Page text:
September 19, 2006
B.C. government and BCAA partner in booster seat campaign
Burnaby, British Columbia – The British Columbia Automobile Association (BCAA) Traffic Safety Foundation (TSF) has announced a new partnership with the Ministry of Children and Family Development in the Boost BC public awareness campaign to increase booster seat use. The Child Passenger Safety Program has received $100,000 in provincial funding to further promote the importance of child passenger safety.
“The BCAA Traffic Safety Foundation appreciates the opportunity to work closely with the provincial government in this life-saving road safety program,” says Allan Lamb, TSF executive director. “Parents, of course, want their children to be safe, and this partnership and education program will help parents make the right and safe decision when transporting children.”
Each year, approximately 860 children aged four to eight are seriously injured or killed in traffic crashes each year in B.C. Standard vehicle seatbelt systems are generally not designed for children less than 145 cm and weighing less than 36 kg, which is, on average, children younger than nine years of age. Out-of-position lap belts can cause serious internal injuries; studies have shown that children restrained in seatbelts alone are three times more likely to be injured in a motor vehicle collision than children in age-appropriate restraints.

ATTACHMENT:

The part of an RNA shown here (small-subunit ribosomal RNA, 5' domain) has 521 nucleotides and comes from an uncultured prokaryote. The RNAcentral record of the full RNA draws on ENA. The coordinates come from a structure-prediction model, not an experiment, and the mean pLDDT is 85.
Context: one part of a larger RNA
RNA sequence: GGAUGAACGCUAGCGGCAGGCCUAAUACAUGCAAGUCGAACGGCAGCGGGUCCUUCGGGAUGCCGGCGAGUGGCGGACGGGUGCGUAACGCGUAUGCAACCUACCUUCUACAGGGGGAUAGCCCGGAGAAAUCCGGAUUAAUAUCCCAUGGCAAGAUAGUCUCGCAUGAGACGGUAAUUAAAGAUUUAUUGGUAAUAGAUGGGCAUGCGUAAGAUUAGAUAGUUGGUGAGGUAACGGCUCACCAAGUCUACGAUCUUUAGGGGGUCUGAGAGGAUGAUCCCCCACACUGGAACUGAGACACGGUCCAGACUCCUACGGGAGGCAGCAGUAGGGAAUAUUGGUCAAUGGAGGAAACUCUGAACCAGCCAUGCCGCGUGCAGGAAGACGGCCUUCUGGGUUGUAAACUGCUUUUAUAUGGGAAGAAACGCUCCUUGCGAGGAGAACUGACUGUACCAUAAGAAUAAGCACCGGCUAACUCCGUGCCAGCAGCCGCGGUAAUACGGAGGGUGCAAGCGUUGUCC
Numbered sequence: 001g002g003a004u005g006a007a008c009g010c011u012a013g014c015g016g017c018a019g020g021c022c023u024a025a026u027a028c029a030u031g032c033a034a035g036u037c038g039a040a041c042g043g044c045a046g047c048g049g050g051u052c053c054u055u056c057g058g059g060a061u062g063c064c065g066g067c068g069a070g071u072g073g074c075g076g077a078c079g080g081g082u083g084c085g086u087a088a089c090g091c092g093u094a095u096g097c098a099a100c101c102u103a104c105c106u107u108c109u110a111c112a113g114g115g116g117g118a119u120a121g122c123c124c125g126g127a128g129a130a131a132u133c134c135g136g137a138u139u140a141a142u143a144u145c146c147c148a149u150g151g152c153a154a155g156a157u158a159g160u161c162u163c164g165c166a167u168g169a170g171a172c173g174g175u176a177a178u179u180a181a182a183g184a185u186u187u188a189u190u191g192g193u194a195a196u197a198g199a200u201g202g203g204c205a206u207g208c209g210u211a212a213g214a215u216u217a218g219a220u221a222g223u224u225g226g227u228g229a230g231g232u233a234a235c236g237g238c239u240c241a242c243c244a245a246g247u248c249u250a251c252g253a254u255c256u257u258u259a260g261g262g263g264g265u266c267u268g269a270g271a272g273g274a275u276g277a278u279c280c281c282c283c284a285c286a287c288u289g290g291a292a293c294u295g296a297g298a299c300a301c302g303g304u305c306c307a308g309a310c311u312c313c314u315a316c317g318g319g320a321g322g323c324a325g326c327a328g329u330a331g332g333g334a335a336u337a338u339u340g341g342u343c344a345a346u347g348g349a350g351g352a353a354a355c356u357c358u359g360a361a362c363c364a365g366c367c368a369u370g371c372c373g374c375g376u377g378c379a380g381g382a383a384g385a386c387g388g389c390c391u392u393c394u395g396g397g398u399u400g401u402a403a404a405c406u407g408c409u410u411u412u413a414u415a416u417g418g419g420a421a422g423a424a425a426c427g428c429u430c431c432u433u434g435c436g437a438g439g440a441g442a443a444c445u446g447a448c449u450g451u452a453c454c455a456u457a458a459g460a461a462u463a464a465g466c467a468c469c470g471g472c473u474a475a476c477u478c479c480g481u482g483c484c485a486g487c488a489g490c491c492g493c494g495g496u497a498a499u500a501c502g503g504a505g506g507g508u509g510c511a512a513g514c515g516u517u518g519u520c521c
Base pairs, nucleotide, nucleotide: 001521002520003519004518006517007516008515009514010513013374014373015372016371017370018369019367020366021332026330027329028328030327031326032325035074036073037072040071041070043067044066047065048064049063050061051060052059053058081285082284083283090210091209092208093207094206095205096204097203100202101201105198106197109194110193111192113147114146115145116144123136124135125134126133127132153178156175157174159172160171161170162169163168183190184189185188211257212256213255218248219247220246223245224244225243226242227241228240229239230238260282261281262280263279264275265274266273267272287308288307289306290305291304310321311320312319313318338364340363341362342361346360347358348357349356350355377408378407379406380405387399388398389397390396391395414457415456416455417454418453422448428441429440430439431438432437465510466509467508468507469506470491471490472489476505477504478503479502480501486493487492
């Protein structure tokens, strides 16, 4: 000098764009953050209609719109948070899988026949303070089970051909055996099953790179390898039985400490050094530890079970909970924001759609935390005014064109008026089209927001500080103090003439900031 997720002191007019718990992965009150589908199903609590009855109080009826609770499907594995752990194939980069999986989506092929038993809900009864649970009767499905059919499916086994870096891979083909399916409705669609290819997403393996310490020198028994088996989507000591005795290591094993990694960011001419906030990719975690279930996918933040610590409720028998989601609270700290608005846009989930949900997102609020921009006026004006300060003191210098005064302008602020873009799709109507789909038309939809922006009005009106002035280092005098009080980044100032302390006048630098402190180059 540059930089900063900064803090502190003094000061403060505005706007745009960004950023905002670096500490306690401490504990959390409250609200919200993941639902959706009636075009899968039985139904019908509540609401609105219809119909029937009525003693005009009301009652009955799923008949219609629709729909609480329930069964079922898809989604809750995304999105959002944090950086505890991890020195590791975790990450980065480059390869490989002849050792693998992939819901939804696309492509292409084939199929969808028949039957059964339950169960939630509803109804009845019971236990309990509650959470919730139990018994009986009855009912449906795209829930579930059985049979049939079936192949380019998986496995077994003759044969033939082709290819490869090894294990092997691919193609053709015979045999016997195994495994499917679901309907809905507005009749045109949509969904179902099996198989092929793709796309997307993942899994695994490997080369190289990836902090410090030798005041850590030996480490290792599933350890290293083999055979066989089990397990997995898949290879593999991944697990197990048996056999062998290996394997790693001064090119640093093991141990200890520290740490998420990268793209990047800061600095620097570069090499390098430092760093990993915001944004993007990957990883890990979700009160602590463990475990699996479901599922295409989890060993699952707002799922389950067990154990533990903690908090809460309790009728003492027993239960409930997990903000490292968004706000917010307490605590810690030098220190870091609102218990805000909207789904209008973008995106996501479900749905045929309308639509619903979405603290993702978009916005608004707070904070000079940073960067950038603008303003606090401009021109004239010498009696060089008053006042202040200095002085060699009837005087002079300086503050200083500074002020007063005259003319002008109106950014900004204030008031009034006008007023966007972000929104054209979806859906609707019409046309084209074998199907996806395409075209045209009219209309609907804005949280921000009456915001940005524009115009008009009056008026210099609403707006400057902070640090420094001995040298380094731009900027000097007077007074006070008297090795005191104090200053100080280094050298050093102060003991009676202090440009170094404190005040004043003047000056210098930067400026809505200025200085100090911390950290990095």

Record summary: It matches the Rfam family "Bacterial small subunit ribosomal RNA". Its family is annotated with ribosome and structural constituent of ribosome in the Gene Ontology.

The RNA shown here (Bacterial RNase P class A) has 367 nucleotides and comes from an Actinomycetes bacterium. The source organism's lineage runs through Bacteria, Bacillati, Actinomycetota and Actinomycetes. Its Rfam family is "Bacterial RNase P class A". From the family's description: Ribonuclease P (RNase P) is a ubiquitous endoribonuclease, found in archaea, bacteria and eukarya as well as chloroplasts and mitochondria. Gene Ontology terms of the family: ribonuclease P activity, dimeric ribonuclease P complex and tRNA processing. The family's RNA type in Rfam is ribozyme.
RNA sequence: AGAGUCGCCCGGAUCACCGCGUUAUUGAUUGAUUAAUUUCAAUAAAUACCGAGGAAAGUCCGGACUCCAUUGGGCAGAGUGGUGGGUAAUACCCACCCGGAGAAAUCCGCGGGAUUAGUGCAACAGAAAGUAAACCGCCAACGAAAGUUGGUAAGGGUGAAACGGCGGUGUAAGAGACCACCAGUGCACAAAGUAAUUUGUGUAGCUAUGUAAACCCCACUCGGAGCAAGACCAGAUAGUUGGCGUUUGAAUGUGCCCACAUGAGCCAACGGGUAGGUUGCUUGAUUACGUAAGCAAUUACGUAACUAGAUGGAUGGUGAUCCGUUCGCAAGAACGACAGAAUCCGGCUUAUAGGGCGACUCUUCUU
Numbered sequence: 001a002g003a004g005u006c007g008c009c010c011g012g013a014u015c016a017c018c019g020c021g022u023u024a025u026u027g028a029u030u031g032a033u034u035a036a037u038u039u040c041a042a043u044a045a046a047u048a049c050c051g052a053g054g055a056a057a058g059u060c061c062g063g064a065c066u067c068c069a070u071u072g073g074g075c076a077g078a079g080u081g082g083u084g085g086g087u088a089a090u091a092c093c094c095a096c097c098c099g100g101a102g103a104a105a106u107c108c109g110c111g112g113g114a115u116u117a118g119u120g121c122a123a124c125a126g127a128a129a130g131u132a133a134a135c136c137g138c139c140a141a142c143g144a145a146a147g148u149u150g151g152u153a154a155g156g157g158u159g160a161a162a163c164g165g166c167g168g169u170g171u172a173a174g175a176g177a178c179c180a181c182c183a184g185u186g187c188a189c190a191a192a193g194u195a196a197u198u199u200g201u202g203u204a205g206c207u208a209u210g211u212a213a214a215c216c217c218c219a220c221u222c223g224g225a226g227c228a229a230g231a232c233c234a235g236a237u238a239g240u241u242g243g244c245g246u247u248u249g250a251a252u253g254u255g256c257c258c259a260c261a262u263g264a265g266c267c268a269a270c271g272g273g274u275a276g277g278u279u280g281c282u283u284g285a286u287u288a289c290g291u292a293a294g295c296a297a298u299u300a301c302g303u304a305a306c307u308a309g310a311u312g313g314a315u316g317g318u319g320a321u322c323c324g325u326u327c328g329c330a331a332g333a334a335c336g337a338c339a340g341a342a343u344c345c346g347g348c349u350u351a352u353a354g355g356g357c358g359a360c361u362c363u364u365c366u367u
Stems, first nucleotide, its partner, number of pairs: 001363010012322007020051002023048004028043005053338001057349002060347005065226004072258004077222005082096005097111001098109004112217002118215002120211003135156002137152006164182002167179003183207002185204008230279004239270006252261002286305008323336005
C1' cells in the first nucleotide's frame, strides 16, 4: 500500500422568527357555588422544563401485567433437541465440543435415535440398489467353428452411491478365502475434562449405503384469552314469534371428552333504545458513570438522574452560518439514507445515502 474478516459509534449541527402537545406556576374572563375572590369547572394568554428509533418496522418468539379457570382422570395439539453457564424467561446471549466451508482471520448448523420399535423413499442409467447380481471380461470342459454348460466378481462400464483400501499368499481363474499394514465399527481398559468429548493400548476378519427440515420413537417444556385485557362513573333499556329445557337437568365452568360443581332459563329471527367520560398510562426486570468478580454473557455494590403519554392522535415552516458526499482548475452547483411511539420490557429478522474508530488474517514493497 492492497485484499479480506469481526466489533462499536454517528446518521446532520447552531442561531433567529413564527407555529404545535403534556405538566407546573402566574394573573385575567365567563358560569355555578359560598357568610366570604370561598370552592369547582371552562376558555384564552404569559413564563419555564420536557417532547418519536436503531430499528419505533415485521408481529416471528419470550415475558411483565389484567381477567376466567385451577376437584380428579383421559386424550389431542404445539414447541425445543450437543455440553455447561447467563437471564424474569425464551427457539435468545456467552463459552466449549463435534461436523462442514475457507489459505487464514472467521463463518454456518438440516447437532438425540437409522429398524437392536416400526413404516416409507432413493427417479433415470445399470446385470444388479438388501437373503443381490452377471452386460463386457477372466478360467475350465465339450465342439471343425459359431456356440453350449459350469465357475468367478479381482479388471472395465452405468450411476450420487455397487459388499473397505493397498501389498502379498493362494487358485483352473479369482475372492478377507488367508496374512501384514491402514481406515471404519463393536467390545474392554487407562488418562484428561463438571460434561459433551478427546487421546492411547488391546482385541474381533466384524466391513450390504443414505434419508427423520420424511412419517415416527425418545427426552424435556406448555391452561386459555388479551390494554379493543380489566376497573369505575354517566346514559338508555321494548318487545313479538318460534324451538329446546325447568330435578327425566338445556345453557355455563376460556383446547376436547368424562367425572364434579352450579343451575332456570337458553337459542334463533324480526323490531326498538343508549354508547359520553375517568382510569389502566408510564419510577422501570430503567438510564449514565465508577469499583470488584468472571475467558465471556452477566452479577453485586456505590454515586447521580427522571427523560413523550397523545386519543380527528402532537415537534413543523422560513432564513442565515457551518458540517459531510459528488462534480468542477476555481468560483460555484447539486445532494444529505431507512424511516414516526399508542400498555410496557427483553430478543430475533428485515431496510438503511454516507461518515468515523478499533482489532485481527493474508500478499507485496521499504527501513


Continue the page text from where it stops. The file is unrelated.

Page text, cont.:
Booster seats reduce the risk of serious injury and death by up to 60 per cent, but currently in B.C., only 18 per cent of children four to eight years of age are properly restrained in passenger vehicles using a booster seat. The campaign objective is to make booster seats the norm for children four to eight years of age, by educating parents about the needs and benefits of the seats, and making children more accepting of their use.